Two developments in recent days, signal a new phase in the civil war in Libya and a government fast running out of options.
Firstly, the welcome eviction of the last of the government sniper teams from the city centre of Misurata, which has forced an ominous change of tactics according to a statement made by Khaled Kaim, the deputy foreign minister on Saturday.
“There was an ultimatum to the Libyan army: if they cannot solve the problem in Misurata, then the people from Zliten, Tarhuna, Bani Walid and Tawargha will move in and they will talk to the rebels. If they don’t surrender, then they will engage them and fight.”
While it is unusual for a government to give “an ultimatum” to it’s own army, Kaim’s statement suggests that the government intends to arm and deploy civilians from neighbouring areas, possibly very soon, to regain the initiative and seize the port facilities at Qasr Ahmed. Reports on Saturday confirm that the city was still being shelled from positions outside the city.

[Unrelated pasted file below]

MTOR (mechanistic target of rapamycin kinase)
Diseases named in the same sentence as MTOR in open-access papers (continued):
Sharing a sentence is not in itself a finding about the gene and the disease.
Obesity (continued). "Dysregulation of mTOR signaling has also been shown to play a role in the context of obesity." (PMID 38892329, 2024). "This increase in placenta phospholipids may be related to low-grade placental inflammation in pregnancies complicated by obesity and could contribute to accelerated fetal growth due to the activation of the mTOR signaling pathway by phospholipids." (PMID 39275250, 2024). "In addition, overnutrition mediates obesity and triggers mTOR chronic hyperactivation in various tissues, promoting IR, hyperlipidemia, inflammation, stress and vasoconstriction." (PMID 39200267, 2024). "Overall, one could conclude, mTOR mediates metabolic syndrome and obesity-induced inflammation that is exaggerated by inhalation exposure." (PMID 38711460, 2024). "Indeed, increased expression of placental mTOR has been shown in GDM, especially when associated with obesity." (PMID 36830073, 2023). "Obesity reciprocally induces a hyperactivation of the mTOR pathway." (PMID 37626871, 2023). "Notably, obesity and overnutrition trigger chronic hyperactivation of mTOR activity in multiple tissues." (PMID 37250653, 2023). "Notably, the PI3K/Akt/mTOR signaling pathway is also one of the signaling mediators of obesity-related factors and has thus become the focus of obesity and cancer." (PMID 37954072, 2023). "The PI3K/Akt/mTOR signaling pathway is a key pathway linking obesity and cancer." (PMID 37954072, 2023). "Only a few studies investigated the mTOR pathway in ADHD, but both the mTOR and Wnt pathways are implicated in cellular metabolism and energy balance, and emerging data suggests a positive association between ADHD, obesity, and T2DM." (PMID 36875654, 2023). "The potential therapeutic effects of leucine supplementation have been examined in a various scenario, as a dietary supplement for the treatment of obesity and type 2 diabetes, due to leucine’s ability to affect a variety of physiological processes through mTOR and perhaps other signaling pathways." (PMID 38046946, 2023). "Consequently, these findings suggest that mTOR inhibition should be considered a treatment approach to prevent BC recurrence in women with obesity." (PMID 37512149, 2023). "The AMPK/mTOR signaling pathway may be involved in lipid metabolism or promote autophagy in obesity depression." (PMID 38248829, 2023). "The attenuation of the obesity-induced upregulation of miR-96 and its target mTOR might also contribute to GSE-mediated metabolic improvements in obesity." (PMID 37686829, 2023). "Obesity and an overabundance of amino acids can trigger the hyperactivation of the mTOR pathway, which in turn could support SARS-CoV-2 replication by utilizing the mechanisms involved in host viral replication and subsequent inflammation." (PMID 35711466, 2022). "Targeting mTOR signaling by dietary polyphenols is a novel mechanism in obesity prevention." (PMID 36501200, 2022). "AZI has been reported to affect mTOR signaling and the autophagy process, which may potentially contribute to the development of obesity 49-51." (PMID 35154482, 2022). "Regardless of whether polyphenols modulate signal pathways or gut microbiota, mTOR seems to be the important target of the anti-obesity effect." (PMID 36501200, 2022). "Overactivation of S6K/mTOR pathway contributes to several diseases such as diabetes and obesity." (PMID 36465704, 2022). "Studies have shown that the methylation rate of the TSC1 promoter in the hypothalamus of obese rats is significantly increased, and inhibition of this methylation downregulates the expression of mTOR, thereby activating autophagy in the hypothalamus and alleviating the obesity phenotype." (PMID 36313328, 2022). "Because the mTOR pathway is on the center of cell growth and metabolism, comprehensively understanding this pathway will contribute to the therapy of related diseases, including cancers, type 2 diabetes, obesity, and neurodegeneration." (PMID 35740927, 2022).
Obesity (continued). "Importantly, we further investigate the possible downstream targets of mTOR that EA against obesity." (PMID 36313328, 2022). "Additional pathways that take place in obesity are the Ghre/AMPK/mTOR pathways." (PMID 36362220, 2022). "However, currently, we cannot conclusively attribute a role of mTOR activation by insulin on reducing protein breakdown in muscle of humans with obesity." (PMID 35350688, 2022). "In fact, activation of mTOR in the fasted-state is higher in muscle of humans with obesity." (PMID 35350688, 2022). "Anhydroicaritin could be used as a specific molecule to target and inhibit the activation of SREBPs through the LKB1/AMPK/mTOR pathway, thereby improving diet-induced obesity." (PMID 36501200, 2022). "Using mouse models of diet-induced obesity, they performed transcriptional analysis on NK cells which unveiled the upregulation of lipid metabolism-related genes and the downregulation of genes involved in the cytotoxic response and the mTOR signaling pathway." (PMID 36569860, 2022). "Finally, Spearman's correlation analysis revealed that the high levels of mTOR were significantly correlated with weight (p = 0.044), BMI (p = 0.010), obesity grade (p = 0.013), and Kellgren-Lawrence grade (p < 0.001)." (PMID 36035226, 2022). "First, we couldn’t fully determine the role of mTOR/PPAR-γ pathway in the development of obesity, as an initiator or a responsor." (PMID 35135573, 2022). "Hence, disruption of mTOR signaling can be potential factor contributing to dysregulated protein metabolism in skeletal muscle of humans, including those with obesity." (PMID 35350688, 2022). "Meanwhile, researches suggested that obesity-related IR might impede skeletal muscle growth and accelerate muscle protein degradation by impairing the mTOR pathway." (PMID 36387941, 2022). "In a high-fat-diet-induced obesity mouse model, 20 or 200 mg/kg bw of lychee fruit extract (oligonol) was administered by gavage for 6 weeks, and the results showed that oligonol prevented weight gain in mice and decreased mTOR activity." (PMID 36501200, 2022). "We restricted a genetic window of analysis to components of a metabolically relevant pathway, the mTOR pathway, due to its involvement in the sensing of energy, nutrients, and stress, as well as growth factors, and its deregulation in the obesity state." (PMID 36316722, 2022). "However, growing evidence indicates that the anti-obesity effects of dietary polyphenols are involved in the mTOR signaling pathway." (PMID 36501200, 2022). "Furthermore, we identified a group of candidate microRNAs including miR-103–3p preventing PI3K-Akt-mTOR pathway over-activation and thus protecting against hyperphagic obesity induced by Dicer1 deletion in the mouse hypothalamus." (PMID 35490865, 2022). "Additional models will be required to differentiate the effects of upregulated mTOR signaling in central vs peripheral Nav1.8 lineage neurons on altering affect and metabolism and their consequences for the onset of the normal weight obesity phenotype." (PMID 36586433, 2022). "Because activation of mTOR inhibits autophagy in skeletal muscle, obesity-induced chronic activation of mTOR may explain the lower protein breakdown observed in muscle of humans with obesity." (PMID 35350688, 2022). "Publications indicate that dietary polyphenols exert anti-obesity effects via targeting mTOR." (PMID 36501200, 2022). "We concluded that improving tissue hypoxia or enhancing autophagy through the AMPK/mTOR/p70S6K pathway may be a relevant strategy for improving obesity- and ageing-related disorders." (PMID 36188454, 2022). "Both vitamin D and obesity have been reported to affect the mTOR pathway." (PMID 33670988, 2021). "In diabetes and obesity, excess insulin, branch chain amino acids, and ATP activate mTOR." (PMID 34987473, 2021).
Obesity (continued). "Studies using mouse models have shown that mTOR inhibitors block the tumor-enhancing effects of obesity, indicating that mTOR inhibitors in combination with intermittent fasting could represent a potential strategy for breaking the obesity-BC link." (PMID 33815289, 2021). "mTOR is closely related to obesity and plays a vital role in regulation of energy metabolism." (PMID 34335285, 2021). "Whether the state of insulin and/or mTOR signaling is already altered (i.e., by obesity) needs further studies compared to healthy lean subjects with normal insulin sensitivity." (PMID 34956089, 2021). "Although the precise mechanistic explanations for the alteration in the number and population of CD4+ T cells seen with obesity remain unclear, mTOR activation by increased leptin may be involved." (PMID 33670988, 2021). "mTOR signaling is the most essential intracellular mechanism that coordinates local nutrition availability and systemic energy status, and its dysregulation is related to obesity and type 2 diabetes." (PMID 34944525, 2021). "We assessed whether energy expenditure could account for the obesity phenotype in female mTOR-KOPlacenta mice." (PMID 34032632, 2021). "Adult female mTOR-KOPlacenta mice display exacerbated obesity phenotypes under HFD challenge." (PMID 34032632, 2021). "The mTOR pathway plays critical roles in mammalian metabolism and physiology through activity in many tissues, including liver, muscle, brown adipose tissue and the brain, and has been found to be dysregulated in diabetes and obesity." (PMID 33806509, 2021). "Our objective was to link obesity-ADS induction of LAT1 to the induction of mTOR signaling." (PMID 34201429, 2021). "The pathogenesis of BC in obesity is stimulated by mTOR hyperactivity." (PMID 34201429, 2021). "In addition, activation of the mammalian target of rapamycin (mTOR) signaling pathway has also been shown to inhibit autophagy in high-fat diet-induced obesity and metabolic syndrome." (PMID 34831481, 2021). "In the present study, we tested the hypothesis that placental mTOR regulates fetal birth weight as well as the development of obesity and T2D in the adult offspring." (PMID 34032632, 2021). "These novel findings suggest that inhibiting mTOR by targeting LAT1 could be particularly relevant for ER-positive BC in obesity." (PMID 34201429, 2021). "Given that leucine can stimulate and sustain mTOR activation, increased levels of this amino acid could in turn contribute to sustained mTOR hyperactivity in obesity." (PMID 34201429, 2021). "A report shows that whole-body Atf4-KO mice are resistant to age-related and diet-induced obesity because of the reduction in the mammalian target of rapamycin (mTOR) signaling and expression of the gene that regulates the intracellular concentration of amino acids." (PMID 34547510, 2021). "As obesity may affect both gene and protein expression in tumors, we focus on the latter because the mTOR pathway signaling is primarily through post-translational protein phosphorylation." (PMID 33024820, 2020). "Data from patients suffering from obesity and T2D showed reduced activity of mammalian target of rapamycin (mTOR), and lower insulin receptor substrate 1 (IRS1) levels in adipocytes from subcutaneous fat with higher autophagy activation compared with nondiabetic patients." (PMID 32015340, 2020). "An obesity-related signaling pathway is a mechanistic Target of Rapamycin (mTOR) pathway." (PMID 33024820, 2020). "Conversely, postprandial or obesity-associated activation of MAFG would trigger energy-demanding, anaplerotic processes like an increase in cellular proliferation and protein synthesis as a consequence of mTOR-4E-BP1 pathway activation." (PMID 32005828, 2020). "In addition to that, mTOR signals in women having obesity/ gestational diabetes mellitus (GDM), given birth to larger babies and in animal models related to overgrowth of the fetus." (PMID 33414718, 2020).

The second development is an attempt by the government to muster the support of the Arab League for political reforms that would pave the way for a pro-Ghaddafi political party to return to power through the popular vote. The opposition has flatly rejected these overtures not simply because it feels that the Ghaddafis have no part to play in their future state but also because they fear his political patronage and wealth will unfairly favour loyalists, leaving Saif al-Islam at the reins of a new democratic state.
The International Community and the Arab League need to think hard about taking some more brave steps to prevent further institutionalisation of violence in Libya.